While at dinner I am more demanding that we eat the same thing, lunches are a different story and we eat "leftovers" - whatever is already made or can be made from stuff already made. Here are a few of my favorites. They were also posted on my facebook page, if some of you think they sound familiar.

Eugenia Bone's recommend of omelet topped with pickled radishes. The pickled radishes are some of my favorite things in a long time, and I feel like this year I have given them my personal press that I did the candied jalapenos in the past. Amazingly, they are good on almost everything, and the leftover vinegar in the jar is great on salad. I use Bragg's cider vinegar, and hope sincerely that this Fall I can start my own cider vinegar. I think I'll have an apple press to get me on my way if I'm lucky.

Burnt-bottom pizza crust topped with hummus, bolted cilantro and well-fermented cortido. When I grilled pizza and the Kiddo didn't immediately devour his dough I knew something was amiss - it was that the bottom of his small dough was black. Not black in spots, but completely black. I actually stood with the half of leftover black-bottom crust (his idea of pizza is dough and sauce only, nothing else) in my hand over the garbage for a full minute before deciding to save it, and I was so glad I did. The black burnt bottom was surprisingly tasty when combined with cortido, and as I bonus, I remembered that I should eat the cortido that I lacto-fermented last August.

This one was actually supper, since it was an evening without all of us. I fried 3 pieces of bacon, "bacon ham" being one of the meats that my Kiddo happily eats, and used most of the fat to cook some red onion and a bunch of rainbow chard that I had got at the farmer's market last Saturday and then piled it on top of some scrambled eggs. I forget how much I love chard, and forget why I don't make it more often, since greens of any kind are something my Husband loves. When I ate it, I actually topped it with the other half of the sourdough English muffin - still one of my favorite things. English muffins are my Summer Bread Saviors since I always have them in the freezer, a good thing when I don't feel like heating up the kitchen.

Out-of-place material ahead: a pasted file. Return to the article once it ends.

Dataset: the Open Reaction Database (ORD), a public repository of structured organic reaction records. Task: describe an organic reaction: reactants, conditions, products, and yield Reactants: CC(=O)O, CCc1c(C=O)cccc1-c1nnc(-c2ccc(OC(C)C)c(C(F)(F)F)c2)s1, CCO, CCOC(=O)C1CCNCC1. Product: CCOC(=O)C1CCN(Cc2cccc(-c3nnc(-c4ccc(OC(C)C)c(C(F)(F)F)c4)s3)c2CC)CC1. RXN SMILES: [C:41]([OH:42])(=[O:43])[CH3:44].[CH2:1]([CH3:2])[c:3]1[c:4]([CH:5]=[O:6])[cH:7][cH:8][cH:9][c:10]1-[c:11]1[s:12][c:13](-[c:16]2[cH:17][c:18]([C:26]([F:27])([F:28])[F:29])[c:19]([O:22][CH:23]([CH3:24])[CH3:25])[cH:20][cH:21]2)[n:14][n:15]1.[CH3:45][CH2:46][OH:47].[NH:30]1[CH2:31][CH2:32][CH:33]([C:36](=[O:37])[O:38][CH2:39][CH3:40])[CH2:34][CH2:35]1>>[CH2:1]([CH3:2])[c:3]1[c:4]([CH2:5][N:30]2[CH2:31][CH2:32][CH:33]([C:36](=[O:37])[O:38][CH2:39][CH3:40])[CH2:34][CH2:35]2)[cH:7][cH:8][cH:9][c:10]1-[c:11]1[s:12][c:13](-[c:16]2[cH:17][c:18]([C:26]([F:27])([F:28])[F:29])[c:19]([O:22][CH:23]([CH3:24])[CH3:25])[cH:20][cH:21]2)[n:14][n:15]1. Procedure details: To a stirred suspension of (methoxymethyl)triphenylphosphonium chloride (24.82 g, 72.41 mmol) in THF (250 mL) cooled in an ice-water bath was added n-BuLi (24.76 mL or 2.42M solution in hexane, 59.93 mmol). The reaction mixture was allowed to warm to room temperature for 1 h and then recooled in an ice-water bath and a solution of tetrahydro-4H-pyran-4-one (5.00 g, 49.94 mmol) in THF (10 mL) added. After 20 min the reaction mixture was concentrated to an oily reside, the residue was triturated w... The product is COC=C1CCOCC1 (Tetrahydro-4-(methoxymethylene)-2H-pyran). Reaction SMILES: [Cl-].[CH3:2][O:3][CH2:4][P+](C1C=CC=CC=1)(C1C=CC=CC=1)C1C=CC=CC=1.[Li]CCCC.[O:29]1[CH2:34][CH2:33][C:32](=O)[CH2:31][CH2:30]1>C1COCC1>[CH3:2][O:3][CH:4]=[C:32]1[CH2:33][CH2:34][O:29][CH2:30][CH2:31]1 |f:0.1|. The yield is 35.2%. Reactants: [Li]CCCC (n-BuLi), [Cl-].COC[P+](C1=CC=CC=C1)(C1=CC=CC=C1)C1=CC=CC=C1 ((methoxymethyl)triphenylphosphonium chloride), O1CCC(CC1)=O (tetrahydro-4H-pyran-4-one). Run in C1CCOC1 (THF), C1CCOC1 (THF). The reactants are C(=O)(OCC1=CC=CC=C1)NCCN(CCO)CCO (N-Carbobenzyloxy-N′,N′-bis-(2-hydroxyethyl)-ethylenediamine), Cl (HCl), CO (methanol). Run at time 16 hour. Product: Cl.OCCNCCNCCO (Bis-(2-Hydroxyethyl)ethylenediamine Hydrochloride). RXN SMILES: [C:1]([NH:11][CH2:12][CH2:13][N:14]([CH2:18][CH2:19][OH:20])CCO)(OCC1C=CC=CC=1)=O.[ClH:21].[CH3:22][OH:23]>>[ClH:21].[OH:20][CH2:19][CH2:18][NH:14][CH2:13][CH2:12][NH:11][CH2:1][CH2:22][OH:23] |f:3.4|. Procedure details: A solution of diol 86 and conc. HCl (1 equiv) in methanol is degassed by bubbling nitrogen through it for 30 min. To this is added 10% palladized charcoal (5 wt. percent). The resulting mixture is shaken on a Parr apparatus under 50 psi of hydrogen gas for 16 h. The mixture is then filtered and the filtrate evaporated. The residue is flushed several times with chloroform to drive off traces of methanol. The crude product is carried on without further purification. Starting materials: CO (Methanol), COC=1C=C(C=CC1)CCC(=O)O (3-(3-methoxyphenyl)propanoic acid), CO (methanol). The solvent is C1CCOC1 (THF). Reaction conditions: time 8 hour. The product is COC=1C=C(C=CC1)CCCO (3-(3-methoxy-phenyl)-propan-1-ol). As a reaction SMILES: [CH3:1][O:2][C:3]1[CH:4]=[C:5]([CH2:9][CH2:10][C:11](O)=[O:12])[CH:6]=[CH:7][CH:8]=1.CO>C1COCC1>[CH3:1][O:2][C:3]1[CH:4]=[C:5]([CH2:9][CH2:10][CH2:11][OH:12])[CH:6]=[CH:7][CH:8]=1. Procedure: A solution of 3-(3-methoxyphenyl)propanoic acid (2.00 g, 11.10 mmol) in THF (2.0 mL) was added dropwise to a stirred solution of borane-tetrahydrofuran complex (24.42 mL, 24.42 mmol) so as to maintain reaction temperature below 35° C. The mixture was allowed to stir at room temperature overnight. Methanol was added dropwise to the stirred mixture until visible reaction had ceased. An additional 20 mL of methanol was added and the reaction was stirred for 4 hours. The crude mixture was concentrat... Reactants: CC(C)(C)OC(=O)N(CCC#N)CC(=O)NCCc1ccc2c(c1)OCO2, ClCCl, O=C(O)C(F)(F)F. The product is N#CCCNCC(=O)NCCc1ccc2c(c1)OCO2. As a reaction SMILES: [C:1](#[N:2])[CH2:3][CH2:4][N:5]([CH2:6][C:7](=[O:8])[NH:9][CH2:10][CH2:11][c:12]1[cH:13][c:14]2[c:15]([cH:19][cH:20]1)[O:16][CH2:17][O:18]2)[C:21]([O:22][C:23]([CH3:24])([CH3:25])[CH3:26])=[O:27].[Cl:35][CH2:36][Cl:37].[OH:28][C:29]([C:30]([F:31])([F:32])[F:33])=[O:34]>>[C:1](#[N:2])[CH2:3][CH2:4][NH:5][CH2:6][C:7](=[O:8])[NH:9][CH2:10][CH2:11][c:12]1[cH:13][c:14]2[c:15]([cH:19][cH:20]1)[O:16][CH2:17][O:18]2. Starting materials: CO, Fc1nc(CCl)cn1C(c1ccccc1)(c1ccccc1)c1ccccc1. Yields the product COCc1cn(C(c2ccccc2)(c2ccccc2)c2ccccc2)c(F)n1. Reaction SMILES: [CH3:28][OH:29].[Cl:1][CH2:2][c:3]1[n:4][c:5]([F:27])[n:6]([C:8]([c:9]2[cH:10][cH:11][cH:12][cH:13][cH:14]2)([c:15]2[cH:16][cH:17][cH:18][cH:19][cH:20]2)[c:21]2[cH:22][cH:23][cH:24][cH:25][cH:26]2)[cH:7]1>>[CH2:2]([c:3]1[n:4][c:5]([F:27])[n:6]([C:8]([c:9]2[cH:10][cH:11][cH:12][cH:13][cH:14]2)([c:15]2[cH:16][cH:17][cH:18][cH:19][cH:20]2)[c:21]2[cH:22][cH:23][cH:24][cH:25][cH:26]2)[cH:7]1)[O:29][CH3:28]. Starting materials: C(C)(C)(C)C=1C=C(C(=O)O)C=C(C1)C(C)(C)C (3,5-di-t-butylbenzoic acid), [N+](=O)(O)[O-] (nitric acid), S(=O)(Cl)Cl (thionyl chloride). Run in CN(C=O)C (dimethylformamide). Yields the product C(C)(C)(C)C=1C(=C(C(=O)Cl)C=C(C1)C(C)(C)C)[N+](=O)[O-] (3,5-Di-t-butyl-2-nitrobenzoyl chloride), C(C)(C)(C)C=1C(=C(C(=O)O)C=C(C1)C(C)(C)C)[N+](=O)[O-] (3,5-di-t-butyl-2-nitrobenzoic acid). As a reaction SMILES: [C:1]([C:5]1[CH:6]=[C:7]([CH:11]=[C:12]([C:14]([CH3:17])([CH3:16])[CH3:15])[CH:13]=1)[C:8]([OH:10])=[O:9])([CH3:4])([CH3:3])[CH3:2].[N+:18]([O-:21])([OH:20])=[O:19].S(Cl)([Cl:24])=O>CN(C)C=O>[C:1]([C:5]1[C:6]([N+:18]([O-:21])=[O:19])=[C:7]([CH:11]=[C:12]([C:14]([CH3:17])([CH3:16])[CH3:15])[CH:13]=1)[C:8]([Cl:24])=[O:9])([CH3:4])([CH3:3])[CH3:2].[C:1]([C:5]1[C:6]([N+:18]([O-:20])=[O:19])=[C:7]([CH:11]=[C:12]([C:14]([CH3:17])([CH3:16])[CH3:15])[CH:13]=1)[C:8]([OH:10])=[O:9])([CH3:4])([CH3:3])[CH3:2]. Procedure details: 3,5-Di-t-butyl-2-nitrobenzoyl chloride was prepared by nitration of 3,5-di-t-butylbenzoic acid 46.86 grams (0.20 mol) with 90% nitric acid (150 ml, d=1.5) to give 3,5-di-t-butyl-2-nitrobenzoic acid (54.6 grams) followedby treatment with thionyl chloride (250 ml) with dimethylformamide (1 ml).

It's not like I'm not cooking or eating or enjoying both cooking and eating lately, but it seems like I've not a lot to report. We're spending a whole lot of time outside and eating and cooking comes usually without too much planning. I spend more and more time away from the computer, am dreadfully behind at keeping up with my Internet friends. Part of this Summer weighs heavy on me since my boy is growing right before my eyes. I find myself just staring at him, wondering how he grew so fast, and in an instant I feel older. He will go to school this Fall all day. All Day! When he first nestled into my arms at 20 inches long, I never could have imagined that a big part of my day wouldn't contain him at some point, yet that is the barrel I'm staring down. I'm not that glowing new mother with a beautiful baby anymore. I'm the one that looks a little frazzled from repeatedly asking her wild kid to behave in public.

What time I feel I don't have to freely explore the worlds of cheese (and vinegar - I just had to dump my developing once-gorgeous wine version when I discovered black mold across the mat), I know I'll have in spades when I'm drinking my morning coffee in silence in a couple of months. Meanwhile, I fight back against this new feeling of "oldness", that my naturally night-owled self is transformed to an early to bed, early to rise self due to a Kiddo that can't wait to play himself into an early supper, bath, reading, and sleep regimen. If I seem a bit sparse this Summer, you may now know the reason why.